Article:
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The code submitted presents two managed .NET C# classes,
Beep(), which emulate the Win32 platform calls of the same names. Installation of Microsoft DirectX 9.0 is required. The code has been tested on Windows XP and Win2K using standard AC97 onboard sound cards.
The .NET Window Forms test application, MessageBeepTest, plays the six MessageBeep sounds using both managed DirectX and unmanaged PInvoke versions. If successful, the six sounds will sound the same using the two techniques (the sounds can be changed or turned off using the Windows Control Panel).
Additionally, the Beep function will play a sine or square wave of a specified frequency and duration using both methods.
Ever since the Beta 2 days, one of the questions asked most frequently in the C# newsgroups is "Where is the MessageBeep?", "Where is the MessageBeep?", and again "Where is the MessageBeep?" Until the DirectX 9.0 SDK was released last month, the answer has always been either:
- Drop into unmanaged code with PInvoke or
- Add a reference to the Microsoft Visual Basic .NET runtime dll.
The former solution is of course unmanaged and the latter solution is of course, for a C# programmer, an abomination. Tacit admission that your chosen .NET language is somehow--incomplete. With the release of DirectX 9.0 and some time made free over the recent holiday season, I was allowed to investigate if indeed the MessageBeep question could be answered once and for all.
If I've done it correctly, the MessageBeep code was actually very easy. Some research on the web was required to find where in the Windows Registry the sounds are mapped to the six sound types: System Asterisk, System Exclamation, System Hand, System Question, System Default and Simple Beep.
#define MB_OK 0x00000000L
#define MB_ICONHAND 0x00000010L
#define MB_ICONQUESTION 0x00000020L
#define MB_ICONEXCLAMATION 0x00000030L
#define MB_ICONASTERISK 0x00000040L
#define Simple Beep 0xffffffffL
public enumBeepTypes : long
MB_OK = 0x0,
MB_ICONHAND = 0x00000010,
MB_ICONQUESTION = 0x00000020,
MB_ICONEXCLAMATION = 0x00000030,
MB_ICONASTERISK = 0x00000040,
SIMPLE_BEEP = 0xffffffff
Then just cause the DirectX DirectSound function to be run on a background thread and as quick as "Bob's your Uncle**" you're finished. One difference between the techniques is that if no sound card is available, the SimpleBeep sound is generated using an internal speaker in the unmanaged version. I found no way to access the internal speaker using DirectX. An AC97 hardware independent way of accessing the speaker using unsafe pointers and a managed wrapper might be possible but I'm not sure how widespread the use of the AC97 standard is.
**This CP phrase is becomming popular in general use and I have no idea what it means.
Beep() class was more difficult. The concept is simple enough, use a DirectX secondary buffer in the "looping" mode and write the tone samples to an area in the buffer DirectX isn't using at the moment.
The problem was with playing the sound the second time. A small portion of the last tone is heard at the beginning of the new tone. But it is also heard when a different secondary buffer is played! For instance when a buffer created for a MessageBeep sound is played after Beep. The problem seems to be fixed by filling the Beep buffer with zeros when finished and playing the buffer one last time with looping disabled.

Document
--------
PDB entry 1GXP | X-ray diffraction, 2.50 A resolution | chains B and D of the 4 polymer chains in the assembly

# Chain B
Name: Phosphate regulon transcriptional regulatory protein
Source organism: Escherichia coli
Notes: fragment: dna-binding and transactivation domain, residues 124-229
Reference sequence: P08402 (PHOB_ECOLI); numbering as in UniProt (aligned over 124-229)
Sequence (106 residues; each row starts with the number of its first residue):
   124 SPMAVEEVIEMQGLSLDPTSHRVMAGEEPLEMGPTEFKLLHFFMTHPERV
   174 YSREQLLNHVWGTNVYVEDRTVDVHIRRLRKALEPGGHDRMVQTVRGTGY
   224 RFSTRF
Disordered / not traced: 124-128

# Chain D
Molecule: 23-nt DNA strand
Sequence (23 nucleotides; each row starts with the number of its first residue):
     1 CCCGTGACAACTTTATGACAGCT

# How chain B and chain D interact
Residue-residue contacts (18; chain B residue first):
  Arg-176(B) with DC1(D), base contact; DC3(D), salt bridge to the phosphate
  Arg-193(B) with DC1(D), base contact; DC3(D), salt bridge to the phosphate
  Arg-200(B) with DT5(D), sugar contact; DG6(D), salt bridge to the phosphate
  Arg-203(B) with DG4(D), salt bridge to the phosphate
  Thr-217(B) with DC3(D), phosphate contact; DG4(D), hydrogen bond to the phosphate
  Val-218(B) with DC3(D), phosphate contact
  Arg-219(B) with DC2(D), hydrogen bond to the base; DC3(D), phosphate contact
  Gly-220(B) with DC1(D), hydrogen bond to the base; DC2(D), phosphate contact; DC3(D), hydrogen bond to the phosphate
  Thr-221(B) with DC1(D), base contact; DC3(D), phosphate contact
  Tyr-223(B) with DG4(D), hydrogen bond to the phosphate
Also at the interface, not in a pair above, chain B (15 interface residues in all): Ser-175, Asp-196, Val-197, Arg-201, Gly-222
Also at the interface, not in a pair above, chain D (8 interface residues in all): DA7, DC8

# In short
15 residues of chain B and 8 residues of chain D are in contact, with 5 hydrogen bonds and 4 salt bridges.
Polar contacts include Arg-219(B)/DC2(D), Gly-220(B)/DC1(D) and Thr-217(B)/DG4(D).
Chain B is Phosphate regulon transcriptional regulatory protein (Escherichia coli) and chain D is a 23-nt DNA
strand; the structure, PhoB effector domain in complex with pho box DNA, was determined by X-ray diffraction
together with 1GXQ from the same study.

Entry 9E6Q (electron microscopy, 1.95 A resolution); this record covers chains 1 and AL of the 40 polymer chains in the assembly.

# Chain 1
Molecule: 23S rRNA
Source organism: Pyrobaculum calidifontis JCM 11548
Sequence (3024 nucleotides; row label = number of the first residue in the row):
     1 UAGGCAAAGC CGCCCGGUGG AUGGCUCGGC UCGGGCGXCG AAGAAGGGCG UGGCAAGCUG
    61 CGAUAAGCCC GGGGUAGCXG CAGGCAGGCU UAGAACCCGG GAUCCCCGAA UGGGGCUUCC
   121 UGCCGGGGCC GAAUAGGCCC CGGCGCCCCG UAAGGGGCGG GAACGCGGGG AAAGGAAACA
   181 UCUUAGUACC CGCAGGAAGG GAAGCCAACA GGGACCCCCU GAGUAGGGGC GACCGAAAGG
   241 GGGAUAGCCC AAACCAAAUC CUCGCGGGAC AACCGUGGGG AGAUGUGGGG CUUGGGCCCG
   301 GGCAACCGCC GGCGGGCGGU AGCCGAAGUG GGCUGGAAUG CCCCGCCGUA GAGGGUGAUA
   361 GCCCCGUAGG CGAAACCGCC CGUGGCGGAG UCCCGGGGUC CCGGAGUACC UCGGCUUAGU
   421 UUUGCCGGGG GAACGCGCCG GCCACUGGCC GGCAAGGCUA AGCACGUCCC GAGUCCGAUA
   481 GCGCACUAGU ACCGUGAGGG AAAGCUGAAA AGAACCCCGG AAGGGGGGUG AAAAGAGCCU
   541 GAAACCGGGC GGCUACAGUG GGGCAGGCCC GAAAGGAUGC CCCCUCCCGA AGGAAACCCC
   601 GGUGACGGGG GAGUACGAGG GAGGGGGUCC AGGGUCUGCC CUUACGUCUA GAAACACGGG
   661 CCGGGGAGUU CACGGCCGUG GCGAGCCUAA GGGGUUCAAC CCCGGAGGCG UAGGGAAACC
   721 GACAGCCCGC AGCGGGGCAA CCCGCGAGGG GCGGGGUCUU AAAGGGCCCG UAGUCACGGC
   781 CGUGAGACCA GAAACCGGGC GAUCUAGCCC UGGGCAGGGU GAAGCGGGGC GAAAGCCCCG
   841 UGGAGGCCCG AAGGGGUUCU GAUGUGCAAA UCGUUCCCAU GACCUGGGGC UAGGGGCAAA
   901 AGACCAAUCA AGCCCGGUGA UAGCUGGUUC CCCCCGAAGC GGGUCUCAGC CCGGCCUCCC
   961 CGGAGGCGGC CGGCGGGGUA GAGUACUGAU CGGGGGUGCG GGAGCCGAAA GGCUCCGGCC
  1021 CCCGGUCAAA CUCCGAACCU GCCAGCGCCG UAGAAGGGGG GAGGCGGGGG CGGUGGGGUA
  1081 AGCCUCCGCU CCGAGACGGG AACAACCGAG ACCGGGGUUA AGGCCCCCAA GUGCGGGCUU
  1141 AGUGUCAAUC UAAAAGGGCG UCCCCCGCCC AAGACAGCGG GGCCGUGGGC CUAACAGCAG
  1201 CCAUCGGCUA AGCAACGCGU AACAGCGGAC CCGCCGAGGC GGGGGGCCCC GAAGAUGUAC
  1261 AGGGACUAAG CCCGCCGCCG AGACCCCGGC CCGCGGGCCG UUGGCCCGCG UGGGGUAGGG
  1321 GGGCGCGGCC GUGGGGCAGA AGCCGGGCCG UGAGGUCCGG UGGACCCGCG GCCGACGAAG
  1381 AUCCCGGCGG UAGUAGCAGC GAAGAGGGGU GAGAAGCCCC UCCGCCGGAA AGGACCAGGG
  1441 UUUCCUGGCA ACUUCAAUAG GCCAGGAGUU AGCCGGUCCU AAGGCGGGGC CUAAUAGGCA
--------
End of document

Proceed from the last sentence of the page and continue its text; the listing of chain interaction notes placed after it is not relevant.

I've limited the sample rate to 8K samples per second (sps) with a maximum tone of 4KHz. But I've run the code at 32K sps on a 1 GHz PIII without problems. A sixteen bit PCM word is written out in stereo.
But as with MessageBeep the implementation isn't quite the same as the unmanaged version. The unmanaged Beep puts out a square wave. I create a sine wave and drive the signal to the rails when zero is crossed to generate a square wave. It doesn't sound the same at all frequencies. Some work needs to be done to create the same sound but I like the sine wave myself.
A necessary tool for any development work with pc sound is Cool Edit 2000 from Syntrillium (and for this plug, I fully expect my free version of Cool Edit Pro to be in the mail). An improvement in the sine wave could be made by stopping the sound when it is at zero or by using a low pass filter. The little bit at the end, as shown below, can be heard as a pop.
Using the code
The only method in the
MessageBeep() class is
Beep() is called as:
void Beep() or void
double frequency, System.Int32 duration) other methods set frequency, volume, tone duration and turn the square wave mode off and on.
MessageBeep() function returns immediately and the
Beep() function returns when the tone is complete as do the Win32 functions.
The two classes are in the Win32Emu namespace (Emu for emulation).
I'm not sure if I've answered the question "Where is the MessageBeep?" to everyone's satisfaction but it's a start.
History<!------------------------------- That's it! --------------------------->
Version 184.108.40.206/030128 -- Initial release.
Ooops. I may have left the crypto key on in the build. Turn it off in your assembly. I'll update later. The frequency for C# in the key of C is 277Hz. I'll put that as the default.